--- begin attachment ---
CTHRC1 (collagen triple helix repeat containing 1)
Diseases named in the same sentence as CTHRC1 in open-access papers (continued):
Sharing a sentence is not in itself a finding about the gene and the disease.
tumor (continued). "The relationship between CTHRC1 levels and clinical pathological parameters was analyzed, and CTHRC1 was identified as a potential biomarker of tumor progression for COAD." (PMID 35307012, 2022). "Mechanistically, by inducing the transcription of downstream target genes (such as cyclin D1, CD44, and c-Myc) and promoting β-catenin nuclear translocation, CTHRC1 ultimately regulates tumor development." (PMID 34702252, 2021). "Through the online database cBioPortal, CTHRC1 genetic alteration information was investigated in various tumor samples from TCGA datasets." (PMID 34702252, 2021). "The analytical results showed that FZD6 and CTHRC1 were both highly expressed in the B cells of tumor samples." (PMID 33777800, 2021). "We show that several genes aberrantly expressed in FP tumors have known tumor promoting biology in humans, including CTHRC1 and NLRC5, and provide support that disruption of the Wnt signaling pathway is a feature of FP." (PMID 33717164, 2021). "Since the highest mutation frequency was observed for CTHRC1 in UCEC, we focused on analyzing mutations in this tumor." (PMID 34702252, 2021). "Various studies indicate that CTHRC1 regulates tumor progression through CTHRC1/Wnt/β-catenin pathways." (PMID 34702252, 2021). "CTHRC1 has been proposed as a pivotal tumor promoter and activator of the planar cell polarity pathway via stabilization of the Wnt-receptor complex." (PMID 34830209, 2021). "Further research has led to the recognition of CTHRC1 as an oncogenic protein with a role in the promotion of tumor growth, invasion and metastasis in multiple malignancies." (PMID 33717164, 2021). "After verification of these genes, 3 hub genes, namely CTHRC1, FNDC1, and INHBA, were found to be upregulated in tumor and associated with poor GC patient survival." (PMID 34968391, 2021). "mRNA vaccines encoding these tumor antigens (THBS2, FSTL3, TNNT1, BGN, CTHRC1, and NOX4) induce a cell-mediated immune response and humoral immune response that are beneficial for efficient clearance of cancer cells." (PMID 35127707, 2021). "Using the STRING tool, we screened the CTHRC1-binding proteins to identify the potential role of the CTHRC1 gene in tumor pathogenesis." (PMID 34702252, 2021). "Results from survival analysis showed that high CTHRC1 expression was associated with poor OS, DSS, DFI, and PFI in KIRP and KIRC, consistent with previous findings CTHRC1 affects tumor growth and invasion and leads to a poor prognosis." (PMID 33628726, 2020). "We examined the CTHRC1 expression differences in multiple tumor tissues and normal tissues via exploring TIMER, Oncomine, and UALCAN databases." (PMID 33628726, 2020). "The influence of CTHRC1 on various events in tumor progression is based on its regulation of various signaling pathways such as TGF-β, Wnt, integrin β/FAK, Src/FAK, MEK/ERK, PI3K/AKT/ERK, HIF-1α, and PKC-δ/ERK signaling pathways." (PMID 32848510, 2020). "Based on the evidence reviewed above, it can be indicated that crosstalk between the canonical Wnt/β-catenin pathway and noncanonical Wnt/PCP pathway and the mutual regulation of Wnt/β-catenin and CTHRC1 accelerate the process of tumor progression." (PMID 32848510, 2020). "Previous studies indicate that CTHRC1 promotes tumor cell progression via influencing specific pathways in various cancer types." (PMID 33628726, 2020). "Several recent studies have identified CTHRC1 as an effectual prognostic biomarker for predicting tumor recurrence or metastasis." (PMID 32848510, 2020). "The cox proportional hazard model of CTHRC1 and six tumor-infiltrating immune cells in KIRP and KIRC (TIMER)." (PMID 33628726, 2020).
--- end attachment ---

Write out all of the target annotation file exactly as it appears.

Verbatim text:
CTHRC1 (collagen triple helix repeat containing 1)
Diseases named in the same sentence as CTHRC1 in open-access papers (continued):
Sharing a sentence is not in itself a finding about the gene and the disease.
tumor (continued). "The relationship between CTHRC1 levels and clinical pathological parameters was analyzed, and CTHRC1 was identified as a potential biomarker of tumor progression for COAD." (PMID 35307012, 2022). "Mechanistically, by inducing the transcription of downstream target genes (such as cyclin D1, CD44, and c-Myc) and promoting β-catenin nuclear translocation, CTHRC1 ultimately regulates tumor development." (PMID 34702252, 2021). "Through the online database cBioPortal, CTHRC1 genetic alteration information was investigated in various tumor samples from TCGA datasets." (PMID 34702252, 2021). "The analytical results showed that FZD6 and CTHRC1 were both highly expressed in the B cells of tumor samples." (PMID 33777800, 2021). "We show that several genes aberrantly expressed in FP tumors have known tumor promoting biology in humans, including CTHRC1 and NLRC5, and provide support that disruption of the Wnt signaling pathway is a feature of FP." (PMID 33717164, 2021). "Since the highest mutation frequency was observed for CTHRC1 in UCEC, we focused on analyzing mutations in this tumor." (PMID 34702252, 2021). "Various studies indicate that CTHRC1 regulates tumor progression through CTHRC1/Wnt/β-catenin pathways." (PMID 34702252, 2021). "CTHRC1 has been proposed as a pivotal tumor promoter and activator of the planar cell polarity pathway via stabilization of the Wnt-receptor complex." (PMID 34830209, 2021). "Further research has led to the recognition of CTHRC1 as an oncogenic protein with a role in the promotion of tumor growth, invasion and metastasis in multiple malignancies." (PMID 33717164, 2021). "After verification of these genes, 3 hub genes, namely CTHRC1, FNDC1, and INHBA, were found to be upregulated in tumor and associated with poor GC patient survival." (PMID 34968391, 2021). "mRNA vaccines encoding these tumor antigens (THBS2, FSTL3, TNNT1, BGN, CTHRC1, and NOX4) induce a cell-mediated immune response and humoral immune response that are beneficial for efficient clearance of cancer cells." (PMID 35127707, 2021). "Using the STRING tool, we screened the CTHRC1-binding proteins to identify the potential role of the CTHRC1 gene in tumor pathogenesis." (PMID 34702252, 2021). "Results from survival analysis showed that high CTHRC1 expression was associated with poor OS, DSS, DFI, and PFI in KIRP and KIRC, consistent with previous findings CTHRC1 affects tumor growth and invasion and leads to a poor prognosis." (PMID 33628726, 2020). "We examined the CTHRC1 expression differences in multiple tumor tissues and normal tissues via exploring TIMER, Oncomine, and UALCAN databases." (PMID 33628726, 2020). "The influence of CTHRC1 on various events in tumor progression is based on its regulation of various signaling pathways such as TGF-β, Wnt, integrin β/FAK, Src/FAK, MEK/ERK, PI3K/AKT/ERK, HIF-1α, and PKC-δ/ERK signaling pathways." (PMID 32848510, 2020). "Based on the evidence reviewed above, it can be indicated that crosstalk between the canonical Wnt/β-catenin pathway and noncanonical Wnt/PCP pathway and the mutual regulation of Wnt/β-catenin and CTHRC1 accelerate the process of tumor progression." (PMID 32848510, 2020). "Previous studies indicate that CTHRC1 promotes tumor cell progression via influencing specific pathways in various cancer types." (PMID 33628726, 2020). "Several recent studies have identified CTHRC1 as an effectual prognostic biomarker for predicting tumor recurrence or metastasis." (PMID 32848510, 2020). "The cox proportional hazard model of CTHRC1 and six tumor-infiltrating immune cells in KIRP and KIRC (TIMER)." (PMID 33628726, 2020).